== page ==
Written & Directed by Kyle Edward Ball
When you are a child, a dark house can be the most foreboding thing in the world. Something that was once familiar in the daylight becomes absolutely nightmarish when the sun sets. As you grow into an understanding of the world, those fears subside and are replaced with more “adult” anxieties. Yet, something remains in the back of your head. Some cold autumn night when you have to go down into the basement, or you wake up and need to use the restroom down a blackened hallway, those childhood terrors begin slithering back from the corners of your mind. This is the atmosphere that Kyle Edward Ball is attempting to invoke with his experimental horror feature Skinamarink.
The narrative here is loose, almost non-existent, because Ball understands horror rises out of our emotions, not intellect. Kaylee and Kevin are siblings who wake up in the middle of the night and think to sneak downstairs and watch some cartoons. Fairly quickly, they realize something is wrong, and after searching the house, they realize their parents are missing. Even more troubling, all the windows and exterior doors are gone. The house is one big box. Then small objects vanish in front of their eyes, and before they know it, the children are aware of a predatory presence. This may look like their home, but it is a massive decoy created by something beyond description where it can stalk and devour the kids.
The way Ball films his movie makes all the difference in the world. If this had been a standard, bland Blumhouse affair, then Skinamarink would be forgettable. However, Ball chooses angles that hide action. The camera may be pointed at the top of a door frame as we hear the children walk down a hallway, boards creaking. Almost every shot is static, carefully framed to reveal or obscure detail. Sound design becomes vital to engage with the picture, especially when the siblings are sitting in the glow of the television screen and begin hearing creaks and doors opening upstairs.
The method Ball employs causes the house to feel like a constantly shifting, indefinable space. I immediately thought of Mark Z. Danielewski’s House of Leaves and its Navidson Record, a transcript of footage shot in a haunted living house. I don’t think that book could ever be made into a movie, but if you enjoy the mood it sets, then Skinamarink comes the closest I’ve ever seen to visually capturing it. If you do not like slow-burning horror, then you will despise this movie as it is about the slowest burn I’ve experienced with a picture. But, after watching several experimental features, you come to expect this. Always carry this reminder: Film is a visual medium, so something like Skinamarink exemplifies the true power of art. We do not need to know character backstories or have a prologue that sets up the conditions of the narrative. The movie operates in the same way David Lynch’s pieces work; it is about being intuitive, going with your emotional truth over making sense of character arcs.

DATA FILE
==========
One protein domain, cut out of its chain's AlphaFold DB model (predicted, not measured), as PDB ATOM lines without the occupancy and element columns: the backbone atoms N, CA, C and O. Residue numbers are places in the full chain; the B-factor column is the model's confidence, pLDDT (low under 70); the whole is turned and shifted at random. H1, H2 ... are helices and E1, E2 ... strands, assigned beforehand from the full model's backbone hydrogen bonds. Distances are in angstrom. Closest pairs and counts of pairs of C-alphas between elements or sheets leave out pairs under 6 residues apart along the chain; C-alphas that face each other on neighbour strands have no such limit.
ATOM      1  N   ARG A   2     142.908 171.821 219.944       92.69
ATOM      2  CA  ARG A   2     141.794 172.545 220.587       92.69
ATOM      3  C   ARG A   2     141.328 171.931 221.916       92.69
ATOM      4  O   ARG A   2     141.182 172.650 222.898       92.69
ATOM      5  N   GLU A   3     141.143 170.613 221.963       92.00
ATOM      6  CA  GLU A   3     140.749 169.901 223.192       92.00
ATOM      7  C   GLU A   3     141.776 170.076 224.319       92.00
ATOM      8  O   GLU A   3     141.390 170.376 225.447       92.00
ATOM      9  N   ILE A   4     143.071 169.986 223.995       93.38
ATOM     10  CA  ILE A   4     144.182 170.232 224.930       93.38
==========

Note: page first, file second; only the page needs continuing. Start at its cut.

Since the Blair Witch Project, there has been a concerted effort by a cluster of filmmakers to try and push that type of storytelling further. I have never been a fan of the Blair Witch and its sequels, but Skinamarink ultimately won me over. A moment occurs about midway through the picture, one of the single most terrifying sequences I’ve ever seen in a motion picture. It involves one of the children being implored to look under the bed multiple times, and with each iteration, my blood ran colder & colder. Ball should be applauded for taking emotions he felt palpably as a child and translating them into film so perfectly that the audience experiences the sheer terror with him.
It’s not all standing ovations, though. Skinamarink is too long, coming in at an hour and forty-minute runtime. It drags in specific points, and I think Ball spends too much time in the stillness, letting the tension build so that it fizzles out before the release. I would have liked to see this cut down to an intense hour. That feels like it would have given enough room to build the narrative and set the atmosphere without resulting in a sense that the picture had outstayed its welcome. The third act is perfection, though; it’s just a shame it took so long to get there. Ball throws some absolutely striking visuals at the audience, finally letting any sense of material reality shatter. The predator circles his prey, and it is unnerving. We never see harm done to a child, but we certainly hear it. I love that the director went there with a more sedate, comforting ending that would have been easy to deliver. Instead, he chooses the more difficult path, and the film is all the better for it.
Skinamarink is now a movie I will point to as an example of how horror should feel. The genre is, at its core, about emotions, not rational. Our fears, as we often realize, are not founded on reason. They are part of vestigial memories linked to our ancestors’ survival and the result of overactive imaginations that seek to find shape & meaning in the darkness. If you are up for it, this is one of the most potent movie experiences you can have in 2022. It’s far away from the mind-numbing multiplex sensory overloads or Netflix made-for-tv shlock. Skinamarink is ruthless, and I can’t imagine anyone walking away from this picture and not feeling something.